PHILADELPHIA -- Hector Santiago’s development as a starting pitcher continues to be one of the more pleasant aspects of the first half.
The White Sox pitcher twirled another gem Saturday night against the Philadelphia Phillies. Santiago was long gone by the time the White Sox lost 2-1 in Game 2 but he was outstanding anyway.
Michael Young ended a 3-hour, 53-minute game with a two-out RBI single to right field off Simon Castro as Jimmy Rollins just beat right fielder Casper Wells’ throw with a slide sending the Citizens Bank Park crowd of 43,249 into a frenzy.
Santiago struck out nine over 7 1/3 innings in his 12th start of the season and the 16th of his career.
“He was sharp,” manager Robin Ventura said. “He gives up the one home run. It’s one of those things. We had a lot of opportunities. Their guy just got out of it. We had a guy on third with nobody out. You don’t get it done and it’s just, there’s not a lot of offense. We had a different crew in there, but they were getting a shot.”
All that kept Santiago from a victory – besides more poor output from the White Sox offense -- was a lone mistake to John Mayberry Jr. in the seventh inning, a pitch the reserve outfielder hit for a game-tying solo home run.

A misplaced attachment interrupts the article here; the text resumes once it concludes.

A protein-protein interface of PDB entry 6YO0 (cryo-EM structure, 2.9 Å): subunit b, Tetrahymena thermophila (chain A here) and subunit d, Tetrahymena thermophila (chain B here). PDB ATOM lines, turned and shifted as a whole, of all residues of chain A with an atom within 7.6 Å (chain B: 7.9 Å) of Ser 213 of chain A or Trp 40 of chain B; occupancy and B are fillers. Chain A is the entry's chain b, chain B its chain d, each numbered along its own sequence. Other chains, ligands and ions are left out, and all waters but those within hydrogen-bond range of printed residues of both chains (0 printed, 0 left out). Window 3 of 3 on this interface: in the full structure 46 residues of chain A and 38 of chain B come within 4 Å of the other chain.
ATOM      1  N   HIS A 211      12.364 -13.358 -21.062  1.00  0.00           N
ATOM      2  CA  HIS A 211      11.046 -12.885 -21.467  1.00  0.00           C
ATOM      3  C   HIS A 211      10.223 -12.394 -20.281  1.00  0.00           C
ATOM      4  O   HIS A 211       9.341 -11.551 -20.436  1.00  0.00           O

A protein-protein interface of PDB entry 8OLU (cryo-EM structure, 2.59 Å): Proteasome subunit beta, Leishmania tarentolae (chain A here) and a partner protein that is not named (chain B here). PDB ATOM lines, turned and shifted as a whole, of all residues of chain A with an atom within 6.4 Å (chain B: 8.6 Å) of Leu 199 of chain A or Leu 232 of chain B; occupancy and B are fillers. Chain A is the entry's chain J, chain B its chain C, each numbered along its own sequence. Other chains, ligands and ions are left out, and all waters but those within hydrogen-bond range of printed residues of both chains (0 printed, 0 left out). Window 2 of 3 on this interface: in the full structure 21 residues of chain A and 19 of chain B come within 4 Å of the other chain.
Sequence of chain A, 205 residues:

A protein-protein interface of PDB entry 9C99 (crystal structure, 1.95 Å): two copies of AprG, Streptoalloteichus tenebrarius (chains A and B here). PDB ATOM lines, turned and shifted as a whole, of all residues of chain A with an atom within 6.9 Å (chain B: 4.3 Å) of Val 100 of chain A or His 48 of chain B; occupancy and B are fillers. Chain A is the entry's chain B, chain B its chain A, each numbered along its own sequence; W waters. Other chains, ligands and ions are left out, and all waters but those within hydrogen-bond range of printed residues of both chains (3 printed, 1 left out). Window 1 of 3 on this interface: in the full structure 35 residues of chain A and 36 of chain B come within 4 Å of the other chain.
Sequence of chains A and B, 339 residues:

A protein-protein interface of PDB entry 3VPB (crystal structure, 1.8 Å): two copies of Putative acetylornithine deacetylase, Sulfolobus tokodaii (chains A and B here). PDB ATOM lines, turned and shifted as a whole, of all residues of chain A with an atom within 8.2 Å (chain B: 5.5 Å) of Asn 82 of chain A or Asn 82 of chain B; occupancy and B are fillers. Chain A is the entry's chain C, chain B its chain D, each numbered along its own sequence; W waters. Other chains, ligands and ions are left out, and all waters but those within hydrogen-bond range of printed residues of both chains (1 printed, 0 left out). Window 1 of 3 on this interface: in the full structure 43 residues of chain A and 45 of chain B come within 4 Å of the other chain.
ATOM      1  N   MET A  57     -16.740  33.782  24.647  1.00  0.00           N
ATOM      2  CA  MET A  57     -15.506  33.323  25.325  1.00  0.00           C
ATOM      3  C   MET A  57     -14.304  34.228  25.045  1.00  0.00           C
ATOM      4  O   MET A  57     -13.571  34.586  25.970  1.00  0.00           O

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But Santiago otherwise had Phillies hitters guessing all night.
He overpowered them with his fastball and baffled them with his screwball.
Santiago put two on in the second inning but pitched out of trouble and got on a roll.
The left-hander, who has a 3.13 ERA in 69 innings as a starter this season, retired 12 in a row and 15 of 16 before Mayberry homered to left on a curveball that found too much of the zone.
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Even though he ran up his strikeout total, Santiago managed to be efficient after a slow start. He needed 42 pitches to get through the first two innings but only 66 to get the next 16 outs. Santiago did so as he retired the side in order in the first, third, fourth and fifth innings.
As good as Santiago was, Phillies starter John Lannan matched him pitch for pitch.
Facing a lineup full of backups, Lannan pitched his way out of several jams that weren’t of his creation.
Jeff Keppinger reached on an error to start the fourth inning and raced to third when a pickoff attempt by catcher Humberto Quintero wound up in right field. But Lannan struck out Dayan Viciedo, retired Wells on a foul pop out and got Tyler Flowers to ground out.
An inning later, after the White Sox jumped ahead 1-0 on Gordon Beckham’s bases-loaded sacrifice fly, Lannan got out of trouble with a double play out of Keppinger.
He also stranded two on in the first and a man at second in the seventh inning.
Lannan allowed one run and four hits over eight innings.
“I had 6 2/3 good ones and one pitch, I wish I could have that pitch,” Santiago said. “Shorten up the night, but after that, the bullpen kind of shut down the game. I just wanted that one pitch back. But other than I feel like everything was good. All my pitches were working. It was a good night all around.”